The National Enquirer’s hedge-fund owner, Chatham Asset Management, is now at the center of a fight with Jeff Bezos over alleged extortion, racy photos and Donald Trump.
The board of National Enquirer publisher American Media Inc. has agreed to investigate Bezos’ claims that the company tried to blackmail the billionaire with compromising pictures of him and his girlfriend -- including a “below the belt selfie.” Two of AMI’s four directors are Chatham executives, meaning they’ll probably have to help sort out what happened.
“In light of the nature of the allegations published by Mr. Bezos, the board has convened and determined that it should promptly and thoroughly investigate the claims,” AMI said. “Upon completion of that investigation, the board will take whatever appropriate action is necessary.”
Bezos, Amazon.com Inc.’s chief executive officer, said that AMI’s ties to President Donald Trump suggest the publisher has political motivations. David Pecker, the CEO of AMI, is an old friend of the president, who has frequently criticized Bezos and his Washington Post newspaper.
Chatham founder, hedge fund manager Anthony Melchiorre, also has rubbed shoulders with the president, including at a White House dinner in July 2017. Evan Ratner, a partner and portfolio manager at Chatham, serves on AMI’s board, as does Chatham media and telecom analyst Barry Schwartz. The firm didn’t have an immediate comment.
Pecker is chairman of AMI, and the fourth director is David Hughes, a hospital executive who previously served as chief financial officer of Trump Entertainment Resorts Inc.
Billionaire hedge fund manager Leon Cooperman also has invested in the publisher, though he has a small stake. He said on Friday that he’s also an Amazon investor and a fan of Bezos.
“I am a very small owner and have zero to do with the management of the business,” Cooperman, 75, said in an email.
According to messages shared by Bezos in a blog post, AMI offered to not publish the material if he agreed to back off an investigation of the newspaper company. Bezos included email exchanges in his post, including descriptions of the photos in question.
Last month, Bezos and his wife, MacKenzie, announced that they were divorcing. Later that day, the Enquirer reported that Bezos had been having a relationship with another woman. In the blog, Bezos said that the tabloid had published “intimate text messages from me.”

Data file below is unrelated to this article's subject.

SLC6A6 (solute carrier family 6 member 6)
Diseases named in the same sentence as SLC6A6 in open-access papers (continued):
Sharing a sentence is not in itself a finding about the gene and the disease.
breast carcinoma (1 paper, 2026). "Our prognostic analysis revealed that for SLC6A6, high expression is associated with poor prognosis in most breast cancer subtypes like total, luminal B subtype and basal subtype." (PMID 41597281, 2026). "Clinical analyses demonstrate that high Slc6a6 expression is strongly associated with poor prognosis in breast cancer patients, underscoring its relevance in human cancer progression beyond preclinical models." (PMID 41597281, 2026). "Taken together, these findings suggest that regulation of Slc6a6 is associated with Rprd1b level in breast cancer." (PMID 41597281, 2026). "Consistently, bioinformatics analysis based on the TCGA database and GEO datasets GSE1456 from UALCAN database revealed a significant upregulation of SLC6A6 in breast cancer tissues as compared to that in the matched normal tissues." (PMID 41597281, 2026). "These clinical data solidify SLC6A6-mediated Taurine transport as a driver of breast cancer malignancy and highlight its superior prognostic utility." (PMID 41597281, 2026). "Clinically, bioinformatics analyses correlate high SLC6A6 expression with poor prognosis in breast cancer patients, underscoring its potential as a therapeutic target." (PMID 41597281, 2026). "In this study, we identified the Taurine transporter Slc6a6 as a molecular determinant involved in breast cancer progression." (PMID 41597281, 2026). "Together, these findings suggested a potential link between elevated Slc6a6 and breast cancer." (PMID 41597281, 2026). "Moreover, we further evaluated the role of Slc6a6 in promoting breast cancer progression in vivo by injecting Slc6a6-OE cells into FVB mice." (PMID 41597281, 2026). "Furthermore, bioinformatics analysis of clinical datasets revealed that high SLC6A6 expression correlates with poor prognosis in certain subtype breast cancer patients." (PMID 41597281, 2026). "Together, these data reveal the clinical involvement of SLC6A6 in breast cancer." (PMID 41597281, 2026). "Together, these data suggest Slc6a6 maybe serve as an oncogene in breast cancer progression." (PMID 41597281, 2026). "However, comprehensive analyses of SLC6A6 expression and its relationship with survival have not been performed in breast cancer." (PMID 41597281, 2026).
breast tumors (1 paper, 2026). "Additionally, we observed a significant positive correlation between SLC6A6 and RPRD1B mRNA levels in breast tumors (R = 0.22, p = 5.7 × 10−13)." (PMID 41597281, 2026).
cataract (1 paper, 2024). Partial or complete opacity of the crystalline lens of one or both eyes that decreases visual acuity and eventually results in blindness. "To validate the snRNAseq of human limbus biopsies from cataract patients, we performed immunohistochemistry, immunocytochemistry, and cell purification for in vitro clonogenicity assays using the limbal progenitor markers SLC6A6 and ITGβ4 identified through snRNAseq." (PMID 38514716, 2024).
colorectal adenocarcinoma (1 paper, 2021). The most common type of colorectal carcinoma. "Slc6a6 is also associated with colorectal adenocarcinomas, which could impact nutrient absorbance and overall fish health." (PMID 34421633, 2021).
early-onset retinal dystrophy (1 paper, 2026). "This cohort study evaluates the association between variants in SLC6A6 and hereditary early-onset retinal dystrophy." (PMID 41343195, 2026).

“I engaged investigators to learn how those texts were obtained, and to determine the motives for the many unusual actions taken by the Enquirer,” Bezos said.
“Any personal embarrassment AMI could cause me takes a back seat because there’s a much more important matter involved here,” he said. “If in my position I can’t stand up to this kind of extortion, how many people can?”
Federal prosecutors are now reviewing the National Enquirer’s actions, according to people familiar with the matter.
The episode brings fresh light to a web of alliances surrounding AMI. The company is cooperating with federal prosecutors looking into its efforts to help the Trump campaign before the 2016 presidential election by killing stories “about the presidential candidate’s relationships with women.” That included a $150,000 payment by AMI to silence former Playboy model Karen McDougal about her alleged affair with Trump.
‘Catch and Kill’
The McDougal payment was part of an agreement by Pecker to buy the rights to damaging stories about Trump and then not publish them -- a practice known as “catch and kill.”
Trump’s former lawyer, Michael Cohen, pleaded guilty to aiding the payment to McDougal and other crimes, for which he’ll begin serving a three-year federal prison sentence next month.
Chatham is the main money behind AMI. Years before Trump ascended to the White House, Melchiorre threw a financial lifeline to Pecker’s company and ended up with about an 80 percent stake.
But as it faced more turbulence last year, AMI sought to raise additional money. And Pecker became more isolated. He resigned from the board of a Canadian newspaper company that has also been backed by Melchiorre’s hedge fund.
Chatham said last year that it had been an investor in AMI since 2010 and had “no involvement in the editorial process or the day-to-day business decisions of the company.”
In its statement, AMI said it believes it acted lawfully in reporting the Bezos story. “Further, at the time of the recent allegations made by Mr. Bezos, it was in good faith negotiations to resolve all matters with him,” the company said.
To contact the reporters on this story: Nick Turner in Los Angeles at [email protected];Gerry Smith in New York at [email protected];Bob Van Voris in federal court in Manhattan at [email protected]
To contact the editors responsible for this story: Nick Turner at [email protected], Rob Golum
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